New AI Tool Can Evaluate Pediatric Hydrocephalus

In many areas of society, from healthcare to big business, companies are turning to artificial intelligence (AI) to solve pressing problems. Within the medical sphere, researchers recently developed an automated, deep-learning (DL) AI resource to help measure cerebral ventricle volume on MRIs for pediatric patients. In fact, explains Scienmag, this new tool completes its job in just under a half-hour. By being able to evaluate and track this volume, researchers can better identify and treat patients with hydrocephalus, a rare condition characterized by fluid accumulation in the ventricles. Read the full study findings in the Journal of Neurosurgery.

Deep-Learning AI

So to first understand what this new tool is, it’s important to understand the concepts of deep-learning (DL) and artificial intelligence (AI). According to BuiltIn, AI is a:

wide-ranging branch of computer science concerned with building smart machines capable of performing tasks that typically require human intelligence.

Investopedia expands on this through its explanation of deep-learning as:

an artificial intelligence (AI) function that imitates the workings of the human brain in processing data and creating patterns for use in decision making. Deep learning is a subset of machine learning in artificial intelligence that has networks capable of learning unsupervised from data that is unstructured or unlabeled.

Thus, artificial intelligence allows us to create machines or technology that can perform certain tasks, which we normally believe can only be achieved through human intelligence and logic. Deep-learning builds upon AI by allowing the technology to learn by example and make decisions using patterns and algorithms.

DL-AI and Hydrocephalus

Typically, to diagnose hydrocephalus, doctors must use neuroimaging to discover any enlarged ventricles. Additionally, doctors track clinical symptoms. Next, hydrocephalus pressure is relieved through placing a shunt, allowing for excess fluid to drain away from the brain. Then, doctors track and monitor patients to determine the efficacy of the shunt. Throughout this experience, doctors pay close attention to ventricular volume, which allows for doctors to make the most informed decision regarding patient care. However, monitoring this can be invasive, difficult, and time-consuming. As a result, this deep-learning AI could offer a more efficient option to evaluate a patient’s health while also streamlining their care.

In developing the new model, researchers sourced data from 200 pediatric patients with acute obstructive hydrocephalus. For this study, pediatric patients were defined as those younger than 22 years old. From these patients, researchers chose sets of T2-weighted MRIs, as well as 3D T1-weighted MRIs. Researchers also chose similar MRIs from a control group.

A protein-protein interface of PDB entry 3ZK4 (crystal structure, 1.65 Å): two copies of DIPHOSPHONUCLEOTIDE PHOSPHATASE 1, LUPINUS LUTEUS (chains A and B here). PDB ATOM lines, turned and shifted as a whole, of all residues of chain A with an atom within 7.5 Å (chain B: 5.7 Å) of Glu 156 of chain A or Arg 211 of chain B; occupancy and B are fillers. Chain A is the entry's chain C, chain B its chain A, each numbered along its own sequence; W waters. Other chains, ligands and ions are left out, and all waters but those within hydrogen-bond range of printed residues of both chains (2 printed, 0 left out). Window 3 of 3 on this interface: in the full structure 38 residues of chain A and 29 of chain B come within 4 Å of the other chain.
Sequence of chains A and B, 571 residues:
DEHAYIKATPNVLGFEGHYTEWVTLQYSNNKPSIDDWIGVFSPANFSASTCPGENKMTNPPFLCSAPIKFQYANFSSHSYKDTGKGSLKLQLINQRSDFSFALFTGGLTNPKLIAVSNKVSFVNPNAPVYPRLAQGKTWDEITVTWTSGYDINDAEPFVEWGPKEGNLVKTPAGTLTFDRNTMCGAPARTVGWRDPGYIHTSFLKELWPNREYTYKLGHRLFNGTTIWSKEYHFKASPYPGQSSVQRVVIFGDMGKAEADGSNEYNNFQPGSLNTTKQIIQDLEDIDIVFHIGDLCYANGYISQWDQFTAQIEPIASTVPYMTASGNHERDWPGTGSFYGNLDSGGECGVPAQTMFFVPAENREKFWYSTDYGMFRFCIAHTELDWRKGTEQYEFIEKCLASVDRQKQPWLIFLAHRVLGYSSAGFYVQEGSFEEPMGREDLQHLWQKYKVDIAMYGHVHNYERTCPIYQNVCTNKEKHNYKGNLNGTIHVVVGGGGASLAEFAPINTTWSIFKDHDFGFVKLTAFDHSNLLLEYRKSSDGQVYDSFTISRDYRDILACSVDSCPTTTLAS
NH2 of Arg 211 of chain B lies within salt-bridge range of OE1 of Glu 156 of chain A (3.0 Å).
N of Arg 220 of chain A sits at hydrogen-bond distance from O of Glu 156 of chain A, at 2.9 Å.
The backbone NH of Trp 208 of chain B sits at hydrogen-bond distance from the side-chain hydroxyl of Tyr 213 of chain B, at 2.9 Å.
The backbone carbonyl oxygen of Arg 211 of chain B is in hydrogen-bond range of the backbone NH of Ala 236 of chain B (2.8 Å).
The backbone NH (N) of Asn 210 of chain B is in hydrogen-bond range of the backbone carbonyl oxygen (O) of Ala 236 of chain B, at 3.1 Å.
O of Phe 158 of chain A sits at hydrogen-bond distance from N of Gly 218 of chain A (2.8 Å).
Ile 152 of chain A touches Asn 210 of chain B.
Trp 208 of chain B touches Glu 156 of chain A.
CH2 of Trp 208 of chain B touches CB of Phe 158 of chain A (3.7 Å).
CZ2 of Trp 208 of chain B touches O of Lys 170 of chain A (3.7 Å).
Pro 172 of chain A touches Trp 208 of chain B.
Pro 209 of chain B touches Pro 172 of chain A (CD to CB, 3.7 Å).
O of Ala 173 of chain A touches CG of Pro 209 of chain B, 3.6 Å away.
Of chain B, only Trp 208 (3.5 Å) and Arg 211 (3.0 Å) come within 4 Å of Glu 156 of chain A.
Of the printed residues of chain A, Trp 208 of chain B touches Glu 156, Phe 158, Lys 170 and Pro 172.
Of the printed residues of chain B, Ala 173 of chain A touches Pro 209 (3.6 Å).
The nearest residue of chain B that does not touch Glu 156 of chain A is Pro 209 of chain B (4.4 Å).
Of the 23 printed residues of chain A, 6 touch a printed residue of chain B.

Next, researchers created a deep-learning AI model which can calculate ventricular volume and also delineate ventricular borders on imagery. This process was compared to manual segmentation and volume calculation, as well as FreeSurfer software. Ultimately, the deep-learning AI process was found to be incredibly accurate compared to other models, as well as more efficient.

Admittedly, this research is only preliminary, and additional research needs to be done. However, the results thus far are incredibly promising and may highlight a new and more effective way to diagnose this condition.

Hydrocephalus

Our body produces cerebrospinal fluid (CSF), and some is absorbed into the bloodstream. Typically, CSF prevents brain injury, removes waste, maintains pressure, and keeps the brain buoyant. However, when too much CSF is produced and not enough is absorbed, it results in hydrocephalus, a rare condition characterized by fluid accumulation in the brain’s ventricles. Causes of hydrocephalus include obstruction, poor absorption, or simple overproduction. In patients with hydrocephalus, the extra CSF puts excess pressure on the brain, causing damage. Symptoms vary, but may include:

  • Epilepsy
  • Nausea and vomiting
  • Unusually large head, or rapid head size increase
  • Bulging or tender soft spot on the head
  • Irritability
  • Fatigue
  • Poor muscle tone and coordination
  • Failure to thrive
  • Memory loss or confusion (adult patients)
  • Vision impairment (adult patients)
  • Loss of bladder control (adult patients)
  • Changes in thinking or reasoning (adult patients)
  • Loss of balance and coordination (adult patients)

Learn more about hydrocephalus.

Jessica Lynn

Jessica Lynn

Jessica Lynn has an educational background in writing and marketing. She firmly believes in the power of writing in amplifying voices, and looks forward to doing so for the rare disease community.

Share this post

Share on facebook
Share on google
Share on twitter
Share on linkedin
Share on pinterest
Share on print
Share on email